Home for the Holidays
Directed by Jodie Foster. Starring Holly Hunter, Robert Downey Jr., Anne Bancroft, Charles Durning, Dylan McDermott, Geraldine Chaplin, Steve Guttenberg, Cynthia Stevenson, Claire Danes. (1995, PG-13, 104 min.)
REVIEWED By Marjorie Baumgarten, Fri., Nov. 3, 1995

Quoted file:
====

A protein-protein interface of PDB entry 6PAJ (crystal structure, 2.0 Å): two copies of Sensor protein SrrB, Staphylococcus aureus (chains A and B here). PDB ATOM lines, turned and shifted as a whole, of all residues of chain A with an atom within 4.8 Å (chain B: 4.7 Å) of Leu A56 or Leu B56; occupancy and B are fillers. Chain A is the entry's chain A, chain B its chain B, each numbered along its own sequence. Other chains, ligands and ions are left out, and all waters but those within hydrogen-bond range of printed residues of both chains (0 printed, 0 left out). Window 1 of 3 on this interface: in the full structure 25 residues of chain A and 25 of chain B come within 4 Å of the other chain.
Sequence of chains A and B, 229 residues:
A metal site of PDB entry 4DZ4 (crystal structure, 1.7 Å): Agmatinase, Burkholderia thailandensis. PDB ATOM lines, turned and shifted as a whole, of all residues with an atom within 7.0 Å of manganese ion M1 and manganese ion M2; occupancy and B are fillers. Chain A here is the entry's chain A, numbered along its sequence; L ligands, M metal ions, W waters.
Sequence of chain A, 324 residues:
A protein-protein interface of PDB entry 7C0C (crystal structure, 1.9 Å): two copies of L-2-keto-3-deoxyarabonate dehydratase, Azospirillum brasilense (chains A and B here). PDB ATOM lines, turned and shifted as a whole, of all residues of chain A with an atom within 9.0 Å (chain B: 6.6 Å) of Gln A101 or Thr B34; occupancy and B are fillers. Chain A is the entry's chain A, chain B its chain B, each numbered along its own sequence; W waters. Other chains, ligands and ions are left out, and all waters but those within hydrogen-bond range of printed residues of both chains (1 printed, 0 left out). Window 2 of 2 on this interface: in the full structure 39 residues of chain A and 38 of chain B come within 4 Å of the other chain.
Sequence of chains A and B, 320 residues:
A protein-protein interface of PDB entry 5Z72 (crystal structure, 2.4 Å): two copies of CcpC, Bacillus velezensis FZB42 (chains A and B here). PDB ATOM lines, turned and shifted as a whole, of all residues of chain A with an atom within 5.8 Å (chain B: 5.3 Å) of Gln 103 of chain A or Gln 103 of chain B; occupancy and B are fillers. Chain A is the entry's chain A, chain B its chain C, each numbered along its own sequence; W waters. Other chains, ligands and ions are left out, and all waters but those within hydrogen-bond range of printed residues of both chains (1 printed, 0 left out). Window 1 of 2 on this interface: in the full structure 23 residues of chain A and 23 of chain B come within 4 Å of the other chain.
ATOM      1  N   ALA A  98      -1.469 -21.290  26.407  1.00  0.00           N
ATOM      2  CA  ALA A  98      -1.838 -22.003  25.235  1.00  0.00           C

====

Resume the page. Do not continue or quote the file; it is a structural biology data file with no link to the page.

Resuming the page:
I wished I liked this movie more than I did. Ironically, that's something of the feeling I think director Foster is trying to capture in Home for the Holidays -- not in regard to her movie, of course, but in regard to that universal feeling we all share about the ritual of going home: the dread, the constant reminders of why you left, the corny predictability, and, despite it all, the overwhelming comfort gained from the knowledge that there exists a “home” to which you can return. Maybe it's just that I have higher ambitions for family life than the port-in-a-storm scenario seemingly posed by Home for the Holidays. Overall, the movie stresses the more painful and awkward moments; moments that might be classified as “heartwarming” are rare. This results in a very cynical tone and I suspect that was not the desired effect. Perhaps the aim was for a tone that was more knowing and wryly comical, but as it stands, Home for the Holidays is a very mixed bag. The performances are all pleasurable to watch, although I must admit that Hunter's mannerisms are starting to seem a bit worn to me. However, Downey, Jr., as Hunter's gay brother, can do no wrong in my book. Durning and Bancroft make a believable, long-married couple and Bancroft's homage to her role as Mrs. Robinson in The Graduate as she strips down to her bra and slip is just breathtaking. Yet too many things about the movie are implausible. Claudia (Hunter), who begins the movie with a bad head cold, loses it suddenly and miraculously with nary a trace. It's also hard to believe that someone like Claudia who journeys home out of a sense of obligation and “good daughter” responsibilities would, in turn, allow her own daughter (Danes) to stay home and not also make the trek. I could go on with examples for a while. But the big thing that I can't figure is the movie's ending which shows Claudia giving in and taking a chance on love. Is that what this whole family hegira was about… to find a handsome stranger and start all over again? There so many likable moments in Home for the Holidays that nail situations so aptly that it's a shame that there are so many more moments that leave you scratching your head and wondering what to think.